The argument about whether hate speech is protected by the 1st Amendment has been postponed.
“A judge declared a mistrial Monday in the case against a New Jersey blogger accused of making death threats against three federal judges in Chicago because they wrote a ruling supporting gun control,” the Associated Press reports.
“The mistrial came after the jury sent two notes – one during its first day of deliberation on Friday and another on Monday – saying it was hopelessly deadlocked over charges Hal Turner threatened to kill or assault a federal judge,” the AP report continues. “A retrial was scheduled for March 1 in Brooklyn, where the case was moved based on a change-of-venue request.”
“Let me be the first to say this plainly: these Judges deserve to be killed,” he wrote on his Web site, according to a June MSNBC report. “He included their pictures, phone numbers, work address and room numbers along with a photo of the courthouse in which they work and a map of its location, the FBI says.”.
The AP reports today, “The only juror to speak to reporters afterward, truck driver Richard Gardiner, said the jury voted 9 to 3 in favor of acquittal, with the majority seeing the government’s case as weak. He said he held out for a conviction because he ‘did think it was a threat.'”
The hate free speech argument is also set “to be continued” at Turner’s next trial.
As the Southern Poverty Law Center notes,
Although Turner is notorious for advocating the assassination of judges and elected officials in rants on broad topics like gun control and hate crimes legislation, the Internet call for violence that finally got him arrested dealt with a relatively obscure topic: legislation that would shift control of Roman Catholic Church affairs in Connecticut from the church to lay members.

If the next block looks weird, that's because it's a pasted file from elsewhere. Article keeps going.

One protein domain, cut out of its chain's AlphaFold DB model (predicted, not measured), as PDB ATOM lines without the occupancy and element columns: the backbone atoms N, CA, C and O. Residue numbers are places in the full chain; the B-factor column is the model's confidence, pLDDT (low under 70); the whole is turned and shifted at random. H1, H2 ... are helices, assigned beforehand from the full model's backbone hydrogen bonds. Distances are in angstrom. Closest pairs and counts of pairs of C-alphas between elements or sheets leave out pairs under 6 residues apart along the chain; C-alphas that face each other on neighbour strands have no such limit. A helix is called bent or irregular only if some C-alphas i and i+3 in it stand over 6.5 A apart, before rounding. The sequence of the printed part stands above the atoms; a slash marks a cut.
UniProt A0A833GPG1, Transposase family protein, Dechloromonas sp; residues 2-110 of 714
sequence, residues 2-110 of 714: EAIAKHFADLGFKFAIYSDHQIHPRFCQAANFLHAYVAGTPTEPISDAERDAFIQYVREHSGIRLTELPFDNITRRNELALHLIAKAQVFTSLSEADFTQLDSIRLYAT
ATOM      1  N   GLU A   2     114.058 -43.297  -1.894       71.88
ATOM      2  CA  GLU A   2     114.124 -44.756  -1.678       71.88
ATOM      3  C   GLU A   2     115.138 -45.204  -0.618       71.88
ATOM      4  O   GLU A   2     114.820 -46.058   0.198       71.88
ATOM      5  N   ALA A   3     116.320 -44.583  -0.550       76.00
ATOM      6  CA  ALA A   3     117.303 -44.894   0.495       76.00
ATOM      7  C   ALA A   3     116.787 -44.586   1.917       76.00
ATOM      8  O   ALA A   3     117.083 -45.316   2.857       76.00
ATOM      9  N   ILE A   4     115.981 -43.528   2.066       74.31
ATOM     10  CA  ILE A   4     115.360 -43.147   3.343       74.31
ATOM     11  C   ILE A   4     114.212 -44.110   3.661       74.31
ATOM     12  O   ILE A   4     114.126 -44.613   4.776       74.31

“It is our intent to foment direct action against these individuals personally,” Turner wrote. “These beastly government officials should be made an example of as a warning to others in government: Obey the Constitution or die.”
He added this warning: “If any state attorney, police department or court thinks they’re going to get uppity with us about this, I suspect we have enough bullets to put them down, too.”
State Capitol Police in Connecticut charged Turner with inciting injury to person or property, punishable by one to 10 years in prison and a fine of up to $10,000. Vowing to fight extradition to Connecticut, Turner was released from jail in New Jersey on June 10 after posting $25,000 bond.
Earlier this year, RAW STORY reported that the announcement that the white supremacist radio host Turner was an FBI informant, which his lawyer revealed in court was a confirmation of what hackers claimed nearly a year prior after allegedly gaining access to his e-mails.
“In July 2008, hackers — who may or may not be connected to 4chan — confronted Turner on his Web site’s forums and claimed they had gained access to his e-mail, uncovering a message allegedly to his FBI handler in which he takes credit for “flush[ing] out another crazy,'” Stephen Webster reported.
Ultra right-wing radio talk show host Hal Turner provided intelligence to the FBI that agents considered “irreplaceable,” according to emails reviewed for a lengthy investigative report published a few weeks ago, as RAW STORY reported.
Writing for NorthJersey.com, reporters Mike Kelly and Peter J. Sampson reveal that the bureau once even used Turner as an undercover intelligence operative in Brazil, where he informed on white supremacist group American National Alliance and met with a representative of the Brazilian Arab Society who sought to provide support to Iraqi fighters.
According to documents reviewed for the report, Turner’s FBI codename was “Valhalla,” which he sometimes wrote on the memo line of the checks the agency sent him.
Turner’s famously vile, racist broadcasts began in 2002, though the one-time Pat Buchanan campaign coordinator did not begin his relationship with the FBI until 2003, when he was recruited to attend a National Alliance meeting in West Virginia. When he finally stopped broadcasting in 2008, he was being investigated for making death threats against judges he disagreed with.
Turner’s lawyer, Michael Orozco, gave a different timeline than the North Jersey report, claiming in August that Turner’s relationship with the FBI began in 2002.